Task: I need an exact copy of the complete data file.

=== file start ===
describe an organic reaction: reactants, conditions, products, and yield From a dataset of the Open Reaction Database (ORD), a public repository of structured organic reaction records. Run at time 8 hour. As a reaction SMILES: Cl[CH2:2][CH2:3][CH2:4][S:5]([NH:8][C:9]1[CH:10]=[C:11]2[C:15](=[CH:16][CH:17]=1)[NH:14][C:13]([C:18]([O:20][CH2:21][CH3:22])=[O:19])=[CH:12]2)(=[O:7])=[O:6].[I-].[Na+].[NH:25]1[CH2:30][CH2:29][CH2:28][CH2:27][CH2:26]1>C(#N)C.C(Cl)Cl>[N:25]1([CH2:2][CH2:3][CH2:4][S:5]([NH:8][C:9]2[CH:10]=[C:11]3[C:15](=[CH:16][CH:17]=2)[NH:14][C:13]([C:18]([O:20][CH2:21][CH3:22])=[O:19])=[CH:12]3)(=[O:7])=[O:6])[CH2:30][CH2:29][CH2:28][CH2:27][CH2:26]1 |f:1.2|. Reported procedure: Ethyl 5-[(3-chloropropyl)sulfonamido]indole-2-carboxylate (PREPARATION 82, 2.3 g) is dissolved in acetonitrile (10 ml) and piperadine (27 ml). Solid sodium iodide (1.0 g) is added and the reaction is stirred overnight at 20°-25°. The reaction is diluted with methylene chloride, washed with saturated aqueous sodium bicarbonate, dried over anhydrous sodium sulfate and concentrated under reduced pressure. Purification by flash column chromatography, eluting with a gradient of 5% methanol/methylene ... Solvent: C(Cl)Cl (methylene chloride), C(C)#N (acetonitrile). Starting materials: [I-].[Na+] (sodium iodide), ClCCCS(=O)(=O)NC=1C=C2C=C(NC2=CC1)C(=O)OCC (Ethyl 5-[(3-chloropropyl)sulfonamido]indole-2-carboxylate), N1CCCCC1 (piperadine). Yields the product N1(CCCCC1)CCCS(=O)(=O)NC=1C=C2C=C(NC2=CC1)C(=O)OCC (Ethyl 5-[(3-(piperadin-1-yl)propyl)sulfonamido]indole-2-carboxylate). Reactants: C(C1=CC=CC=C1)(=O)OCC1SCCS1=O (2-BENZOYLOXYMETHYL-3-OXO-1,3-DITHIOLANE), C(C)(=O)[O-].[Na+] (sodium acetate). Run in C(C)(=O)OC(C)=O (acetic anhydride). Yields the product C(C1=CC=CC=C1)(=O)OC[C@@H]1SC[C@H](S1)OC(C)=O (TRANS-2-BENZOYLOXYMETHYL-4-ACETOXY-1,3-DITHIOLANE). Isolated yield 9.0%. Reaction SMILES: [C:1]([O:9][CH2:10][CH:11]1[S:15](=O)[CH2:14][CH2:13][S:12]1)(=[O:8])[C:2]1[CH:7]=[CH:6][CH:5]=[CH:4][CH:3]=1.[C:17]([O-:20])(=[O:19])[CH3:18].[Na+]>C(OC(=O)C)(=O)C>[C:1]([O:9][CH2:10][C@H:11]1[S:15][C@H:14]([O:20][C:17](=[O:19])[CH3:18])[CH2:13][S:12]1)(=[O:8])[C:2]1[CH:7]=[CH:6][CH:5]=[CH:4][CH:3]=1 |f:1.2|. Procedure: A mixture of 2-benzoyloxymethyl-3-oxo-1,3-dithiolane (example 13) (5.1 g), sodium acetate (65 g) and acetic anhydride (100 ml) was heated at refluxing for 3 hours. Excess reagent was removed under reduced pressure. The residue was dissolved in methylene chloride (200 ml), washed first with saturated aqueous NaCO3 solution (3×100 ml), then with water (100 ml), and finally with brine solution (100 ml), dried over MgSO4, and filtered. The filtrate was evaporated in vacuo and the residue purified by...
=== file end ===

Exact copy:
describe an organic reaction: reactants, conditions, products, and yield From a dataset of the Open Reaction Database (ORD), a public repository of structured organic reaction records. Run at time 8 hour. As a reaction SMILES: Cl[CH2:2][CH2:3][CH2:4][S:5]([NH:8][C:9]1[CH:10]=[C:11]2[C:15](=[CH:16][CH:17]=1)[NH:14][C:13]([C:18]([O:20][CH2:21][CH3:22])=[O:19])=[CH:12]2)(=[O:7])=[O:6].[I-].[Na+].[NH:25]1[CH2:30][CH2:29][CH2:28][CH2:27][CH2:26]1>C(#N)C.C(Cl)Cl>[N:25]1([CH2:2][CH2:3][CH2:4][S:5]([NH:8][C:9]2[CH:10]=[C:11]3[C:15](=[CH:16][CH:17]=2)[NH:14][C:13]([C:18]([O:20][CH2:21][CH3:22])=[O:19])=[CH:12]3)(=[O:7])=[O:6])[CH2:30][CH2:29][CH2:28][CH2:27][CH2:26]1 |f:1.2|. Reported procedure: Ethyl 5-[(3-chloropropyl)sulfonamido]indole-2-carboxylate (PREPARATION 82, 2.3 g) is dissolved in acetonitrile (10 ml) and piperadine (27 ml). Solid sodium iodide (1.0 g) is added and the reaction is stirred overnight at 20°-25°. The reaction is diluted with methylene chloride, washed with saturated aqueous sodium bicarbonate, dried over anhydrous sodium sulfate and concentrated under reduced pressure. Purification by flash column chromatography, eluting with a gradient of 5% methanol/methylene ... Solvent: C(Cl)Cl (methylene chloride), C(C)#N (acetonitrile). Starting materials: [I-].[Na+] (sodium iodide), ClCCCS(=O)(=O)NC=1C=C2C=C(NC2=CC1)C(=O)OCC (Ethyl 5-[(3-chloropropyl)sulfonamido]indole-2-carboxylate), N1CCCCC1 (piperadine). Yields the product N1(CCCCC1)CCCS(=O)(=O)NC=1C=C2C=C(NC2=CC1)C(=O)OCC (Ethyl 5-[(3-(piperadin-1-yl)propyl)sulfonamido]indole-2-carboxylate). Reactants: C(C1=CC=CC=C1)(=O)OCC1SCCS1=O (2-BENZOYLOXYMETHYL-3-OXO-1,3-DITHIOLANE), C(C)(=O)[O-].[Na+] (sodium acetate). Run in C(C)(=O)OC(C)=O (acetic anhydride). Yields the product C(C1=CC=CC=C1)(=O)OC[C@@H]1SC[C@H](S1)OC(C)=O (TRANS-2-BENZOYLOXYMETHYL-4-ACETOXY-1,3-DITHIOLANE). Isolated yield 9.0%. Reaction SMILES: [C:1]([O:9][CH2:10][CH:11]1[S:15](=O)[CH2:14][CH2:13][S:12]1)(=[O:8])[C:2]1[CH:7]=[CH:6][CH:5]=[CH:4][CH:3]=1.[C:17]([O-:20])(=[O:19])[CH3:18].[Na+]>C(OC(=O)C)(=O)C>[C:1]([O:9][CH2:10][C@H:11]1[S:15][C@H:14]([O:20][C:17](=[O:19])[CH3:18])[CH2:13][S:12]1)(=[O:8])[C:2]1[CH:7]=[CH:6][CH:5]=[CH:4][CH:3]=1 |f:1.2|. Procedure: A mixture of 2-benzoyloxymethyl-3-oxo-1,3-dithiolane (example 13) (5.1 g), sodium acetate (65 g) and acetic anhydride (100 ml) was heated at refluxing for 3 hours. Excess reagent was removed under reduced pressure. The residue was dissolved in methylene chloride (200 ml), washed first with saturated aqueous NaCO3 solution (3×100 ml), then with water (100 ml), and finally with brine solution (100 ml), dried over MgSO4, and filtered. The filtrate was evaporated in vacuo and the residue purified by...